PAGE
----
Our committees are engaged, and meeting through virtual systems. The Research & Benchmarking Committee is currently working with our member companies on a benchmarking study pertaining to maintaining operations during the Covid-19 crisis and business continuity planning processes. We are looking forward to seeing everyone in person in 2021 in NYC, but in the meantime, we are so pleased to remain engaged with our entire membership throughout the year!
The European pharmaceutical industry and fine-chemicals industry is bracing for change as the UK and the EU continue to negotiate to define the UK’s future relationship with the EU in the wake of Brexit. What issues are of particular importance for the industry in this process?
S. Diver: By far the greatest issue facing the industry will be maintaining a continuity of supply of products to patients. All eyes will be focused on ensuring that disruptions are minimal.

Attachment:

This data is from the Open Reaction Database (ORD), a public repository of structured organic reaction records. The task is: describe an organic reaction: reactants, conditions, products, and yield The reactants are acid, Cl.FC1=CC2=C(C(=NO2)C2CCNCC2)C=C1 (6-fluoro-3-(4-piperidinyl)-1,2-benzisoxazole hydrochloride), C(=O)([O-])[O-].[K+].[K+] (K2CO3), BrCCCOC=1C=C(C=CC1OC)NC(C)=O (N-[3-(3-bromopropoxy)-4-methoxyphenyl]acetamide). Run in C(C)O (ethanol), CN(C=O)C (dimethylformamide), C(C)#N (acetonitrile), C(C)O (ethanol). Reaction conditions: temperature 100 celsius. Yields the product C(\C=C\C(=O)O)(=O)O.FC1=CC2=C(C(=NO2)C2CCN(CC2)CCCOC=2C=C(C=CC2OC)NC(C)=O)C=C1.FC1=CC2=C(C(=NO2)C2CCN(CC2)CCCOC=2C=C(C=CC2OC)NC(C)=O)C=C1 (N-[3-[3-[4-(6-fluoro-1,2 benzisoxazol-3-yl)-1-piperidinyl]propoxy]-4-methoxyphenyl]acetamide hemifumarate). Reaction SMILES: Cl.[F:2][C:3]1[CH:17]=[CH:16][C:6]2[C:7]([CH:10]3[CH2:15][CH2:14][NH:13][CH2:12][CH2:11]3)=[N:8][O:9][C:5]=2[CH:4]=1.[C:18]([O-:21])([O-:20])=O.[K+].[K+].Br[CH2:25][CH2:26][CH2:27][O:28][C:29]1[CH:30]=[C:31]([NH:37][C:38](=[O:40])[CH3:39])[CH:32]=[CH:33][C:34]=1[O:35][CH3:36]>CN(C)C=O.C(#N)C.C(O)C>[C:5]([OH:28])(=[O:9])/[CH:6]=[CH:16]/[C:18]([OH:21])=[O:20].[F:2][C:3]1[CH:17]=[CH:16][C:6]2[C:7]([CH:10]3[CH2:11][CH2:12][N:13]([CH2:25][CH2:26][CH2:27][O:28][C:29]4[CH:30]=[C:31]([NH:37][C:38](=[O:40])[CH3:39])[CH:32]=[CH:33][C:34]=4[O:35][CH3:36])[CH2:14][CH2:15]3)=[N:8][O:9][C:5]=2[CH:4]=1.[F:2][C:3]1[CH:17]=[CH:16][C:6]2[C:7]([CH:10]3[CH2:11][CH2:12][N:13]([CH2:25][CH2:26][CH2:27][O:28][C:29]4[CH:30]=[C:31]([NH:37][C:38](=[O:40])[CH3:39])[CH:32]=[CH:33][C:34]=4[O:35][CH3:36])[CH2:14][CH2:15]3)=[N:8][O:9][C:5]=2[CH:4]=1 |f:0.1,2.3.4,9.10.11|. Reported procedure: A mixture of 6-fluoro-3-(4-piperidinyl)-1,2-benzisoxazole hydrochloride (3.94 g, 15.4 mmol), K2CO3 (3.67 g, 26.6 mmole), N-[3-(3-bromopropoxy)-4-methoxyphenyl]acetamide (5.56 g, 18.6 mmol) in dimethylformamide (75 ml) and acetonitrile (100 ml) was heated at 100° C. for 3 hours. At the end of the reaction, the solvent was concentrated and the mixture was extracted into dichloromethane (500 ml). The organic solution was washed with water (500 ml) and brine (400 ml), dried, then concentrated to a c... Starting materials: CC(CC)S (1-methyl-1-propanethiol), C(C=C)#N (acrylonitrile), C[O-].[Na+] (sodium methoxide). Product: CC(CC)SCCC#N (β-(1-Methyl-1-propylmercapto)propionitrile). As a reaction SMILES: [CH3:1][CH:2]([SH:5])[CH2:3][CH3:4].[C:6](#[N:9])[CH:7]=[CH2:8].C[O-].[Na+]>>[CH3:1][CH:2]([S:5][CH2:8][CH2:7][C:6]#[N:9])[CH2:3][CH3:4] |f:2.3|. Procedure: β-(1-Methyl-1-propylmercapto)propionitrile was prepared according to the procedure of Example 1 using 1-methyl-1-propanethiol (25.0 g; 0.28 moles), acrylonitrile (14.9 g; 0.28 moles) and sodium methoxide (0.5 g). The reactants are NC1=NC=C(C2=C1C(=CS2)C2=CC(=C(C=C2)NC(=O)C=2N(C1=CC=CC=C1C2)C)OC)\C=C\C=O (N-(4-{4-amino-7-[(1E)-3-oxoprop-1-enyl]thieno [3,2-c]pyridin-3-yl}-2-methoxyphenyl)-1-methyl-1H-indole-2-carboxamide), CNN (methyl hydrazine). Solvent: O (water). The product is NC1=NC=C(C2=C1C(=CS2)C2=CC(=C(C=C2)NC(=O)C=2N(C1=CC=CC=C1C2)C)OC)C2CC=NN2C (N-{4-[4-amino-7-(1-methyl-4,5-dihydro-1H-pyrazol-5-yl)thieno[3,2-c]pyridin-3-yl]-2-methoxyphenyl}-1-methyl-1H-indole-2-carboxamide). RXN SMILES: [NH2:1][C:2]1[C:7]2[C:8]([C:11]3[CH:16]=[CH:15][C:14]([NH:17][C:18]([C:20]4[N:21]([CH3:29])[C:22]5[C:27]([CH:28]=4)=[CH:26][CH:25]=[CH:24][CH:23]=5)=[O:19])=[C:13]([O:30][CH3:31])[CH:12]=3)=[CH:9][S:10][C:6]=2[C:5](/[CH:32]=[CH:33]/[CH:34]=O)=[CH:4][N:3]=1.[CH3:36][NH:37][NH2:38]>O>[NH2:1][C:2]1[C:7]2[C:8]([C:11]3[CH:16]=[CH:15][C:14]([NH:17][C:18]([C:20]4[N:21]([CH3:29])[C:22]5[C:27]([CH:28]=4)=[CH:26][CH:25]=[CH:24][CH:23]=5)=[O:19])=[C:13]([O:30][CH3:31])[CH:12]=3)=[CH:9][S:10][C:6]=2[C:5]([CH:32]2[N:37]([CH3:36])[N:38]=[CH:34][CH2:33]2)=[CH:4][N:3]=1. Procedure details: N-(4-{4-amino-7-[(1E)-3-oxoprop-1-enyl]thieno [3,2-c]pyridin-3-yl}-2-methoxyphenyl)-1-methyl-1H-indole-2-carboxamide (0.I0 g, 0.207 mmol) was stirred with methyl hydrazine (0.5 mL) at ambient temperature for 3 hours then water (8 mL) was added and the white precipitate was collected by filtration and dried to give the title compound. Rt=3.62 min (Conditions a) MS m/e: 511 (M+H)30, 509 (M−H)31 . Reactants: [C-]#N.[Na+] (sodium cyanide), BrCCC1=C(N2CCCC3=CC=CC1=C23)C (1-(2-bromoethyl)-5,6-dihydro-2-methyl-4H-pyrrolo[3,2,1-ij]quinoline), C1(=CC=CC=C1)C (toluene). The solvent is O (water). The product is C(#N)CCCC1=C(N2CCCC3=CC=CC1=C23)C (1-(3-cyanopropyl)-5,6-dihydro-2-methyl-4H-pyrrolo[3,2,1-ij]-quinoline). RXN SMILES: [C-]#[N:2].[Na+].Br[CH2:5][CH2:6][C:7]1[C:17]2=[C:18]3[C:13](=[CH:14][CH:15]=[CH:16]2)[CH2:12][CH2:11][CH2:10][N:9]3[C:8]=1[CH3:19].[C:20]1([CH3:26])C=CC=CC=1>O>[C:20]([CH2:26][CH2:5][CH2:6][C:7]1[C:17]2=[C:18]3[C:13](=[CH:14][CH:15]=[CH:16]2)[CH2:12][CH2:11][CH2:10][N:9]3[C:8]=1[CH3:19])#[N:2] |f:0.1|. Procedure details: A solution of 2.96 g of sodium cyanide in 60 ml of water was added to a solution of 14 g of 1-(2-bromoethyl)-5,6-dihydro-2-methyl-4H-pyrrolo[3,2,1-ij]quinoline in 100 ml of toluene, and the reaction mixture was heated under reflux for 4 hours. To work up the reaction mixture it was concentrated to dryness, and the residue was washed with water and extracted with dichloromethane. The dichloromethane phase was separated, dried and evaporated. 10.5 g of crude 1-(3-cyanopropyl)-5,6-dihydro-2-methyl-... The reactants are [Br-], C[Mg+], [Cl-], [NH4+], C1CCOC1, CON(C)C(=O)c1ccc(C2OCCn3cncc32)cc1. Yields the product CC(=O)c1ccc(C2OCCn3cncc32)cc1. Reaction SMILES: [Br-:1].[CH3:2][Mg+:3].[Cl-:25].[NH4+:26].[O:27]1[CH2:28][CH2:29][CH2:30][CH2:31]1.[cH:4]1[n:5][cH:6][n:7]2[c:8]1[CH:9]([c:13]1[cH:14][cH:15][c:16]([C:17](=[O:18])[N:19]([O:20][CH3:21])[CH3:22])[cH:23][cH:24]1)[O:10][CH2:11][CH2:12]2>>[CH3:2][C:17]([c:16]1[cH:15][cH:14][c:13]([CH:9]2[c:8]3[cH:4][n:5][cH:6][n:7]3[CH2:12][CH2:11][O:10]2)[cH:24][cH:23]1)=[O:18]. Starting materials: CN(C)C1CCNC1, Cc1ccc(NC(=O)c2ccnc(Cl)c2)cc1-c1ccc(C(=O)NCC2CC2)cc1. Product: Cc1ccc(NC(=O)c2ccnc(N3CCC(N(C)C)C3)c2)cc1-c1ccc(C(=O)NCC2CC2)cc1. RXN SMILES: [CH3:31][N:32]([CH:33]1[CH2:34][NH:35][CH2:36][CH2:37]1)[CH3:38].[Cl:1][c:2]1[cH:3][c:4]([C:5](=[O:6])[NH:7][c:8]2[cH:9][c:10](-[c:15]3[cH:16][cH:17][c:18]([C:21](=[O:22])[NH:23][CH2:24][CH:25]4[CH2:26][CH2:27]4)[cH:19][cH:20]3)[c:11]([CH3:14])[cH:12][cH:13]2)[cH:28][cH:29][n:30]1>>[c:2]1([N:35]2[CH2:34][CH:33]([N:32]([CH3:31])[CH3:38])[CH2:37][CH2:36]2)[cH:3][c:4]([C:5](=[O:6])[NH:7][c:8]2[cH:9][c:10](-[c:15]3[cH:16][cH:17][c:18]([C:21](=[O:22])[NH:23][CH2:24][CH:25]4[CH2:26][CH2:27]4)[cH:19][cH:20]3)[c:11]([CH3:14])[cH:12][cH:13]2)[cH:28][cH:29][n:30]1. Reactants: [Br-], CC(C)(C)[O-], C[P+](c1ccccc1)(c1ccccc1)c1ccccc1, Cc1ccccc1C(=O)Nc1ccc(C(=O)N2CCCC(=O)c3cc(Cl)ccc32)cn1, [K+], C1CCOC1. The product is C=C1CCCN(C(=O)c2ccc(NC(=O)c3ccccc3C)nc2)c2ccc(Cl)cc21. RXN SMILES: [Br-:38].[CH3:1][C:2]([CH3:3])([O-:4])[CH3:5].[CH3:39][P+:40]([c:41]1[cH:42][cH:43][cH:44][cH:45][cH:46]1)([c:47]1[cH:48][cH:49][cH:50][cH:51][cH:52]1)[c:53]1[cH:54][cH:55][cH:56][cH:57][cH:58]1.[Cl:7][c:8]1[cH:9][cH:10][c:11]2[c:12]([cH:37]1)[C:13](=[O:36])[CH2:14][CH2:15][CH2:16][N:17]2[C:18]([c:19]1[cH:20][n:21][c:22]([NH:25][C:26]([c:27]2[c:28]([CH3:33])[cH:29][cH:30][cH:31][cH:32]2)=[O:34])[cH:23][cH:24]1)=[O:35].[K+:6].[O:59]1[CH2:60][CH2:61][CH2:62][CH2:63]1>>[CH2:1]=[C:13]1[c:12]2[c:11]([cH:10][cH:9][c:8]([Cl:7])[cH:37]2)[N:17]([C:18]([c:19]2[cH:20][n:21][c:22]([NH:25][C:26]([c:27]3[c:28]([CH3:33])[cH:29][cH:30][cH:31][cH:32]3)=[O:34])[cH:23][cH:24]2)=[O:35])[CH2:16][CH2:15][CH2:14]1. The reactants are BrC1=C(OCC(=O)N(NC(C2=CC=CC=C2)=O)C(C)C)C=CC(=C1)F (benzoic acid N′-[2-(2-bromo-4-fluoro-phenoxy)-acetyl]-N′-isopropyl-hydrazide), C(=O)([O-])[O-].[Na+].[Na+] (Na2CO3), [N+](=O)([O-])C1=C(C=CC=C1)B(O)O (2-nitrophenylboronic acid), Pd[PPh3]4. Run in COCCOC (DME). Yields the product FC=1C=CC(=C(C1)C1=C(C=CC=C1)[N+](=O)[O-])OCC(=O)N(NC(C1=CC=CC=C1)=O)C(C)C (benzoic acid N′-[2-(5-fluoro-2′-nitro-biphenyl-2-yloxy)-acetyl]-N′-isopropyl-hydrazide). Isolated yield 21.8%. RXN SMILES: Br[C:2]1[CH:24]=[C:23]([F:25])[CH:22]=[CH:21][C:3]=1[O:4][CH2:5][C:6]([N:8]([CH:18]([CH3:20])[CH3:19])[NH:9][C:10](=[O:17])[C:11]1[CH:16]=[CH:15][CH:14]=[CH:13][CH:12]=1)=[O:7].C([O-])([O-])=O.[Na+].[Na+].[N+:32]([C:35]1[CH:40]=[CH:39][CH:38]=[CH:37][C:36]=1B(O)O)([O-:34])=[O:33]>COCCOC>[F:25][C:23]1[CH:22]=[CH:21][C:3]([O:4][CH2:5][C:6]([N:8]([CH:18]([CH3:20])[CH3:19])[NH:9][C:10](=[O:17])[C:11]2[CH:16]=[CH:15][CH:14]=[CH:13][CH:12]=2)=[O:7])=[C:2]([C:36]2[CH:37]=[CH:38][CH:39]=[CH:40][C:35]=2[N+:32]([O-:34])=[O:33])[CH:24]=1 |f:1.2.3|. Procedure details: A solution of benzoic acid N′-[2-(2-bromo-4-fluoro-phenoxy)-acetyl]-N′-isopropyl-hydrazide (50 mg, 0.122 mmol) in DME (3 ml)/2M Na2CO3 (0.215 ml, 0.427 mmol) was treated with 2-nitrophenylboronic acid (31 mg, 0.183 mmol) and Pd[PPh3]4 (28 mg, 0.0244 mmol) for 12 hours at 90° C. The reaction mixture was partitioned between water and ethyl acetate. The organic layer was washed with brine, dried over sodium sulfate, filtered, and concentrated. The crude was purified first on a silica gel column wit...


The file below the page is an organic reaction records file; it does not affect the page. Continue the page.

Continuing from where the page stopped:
What would you identify as other key issues and trends arising in the European pharmaceutical industry? For pharma companies? For suppliers?
S. Diver: The key issues for the European pharmaceutical industry are: security of supply of products; capacity of suppliers to support the strong clinical and commercial demand for medicines; and delivering treatment and prevention medicines to Europe to combat Covid-19.
The Drug, Chemical & Associated Technologies Association (DCAT), based in Robbinsville, NJ, USA, is a not-for-profit, global business development association whose unique membership model integrates both innovator and generic drug manufacturers and suppliers of ingredients, development and manufacturing services, and related technologies. DCAT is well-known for the organization of DCAT Week, an annual gathering of executives and high-level experts and business managers of companies collaborating in the biopharmaceutical/pharmaceutical manufacturing value chain. DCAT Week 2021 will take place July 12 – July 15, 2021. www.dcat.org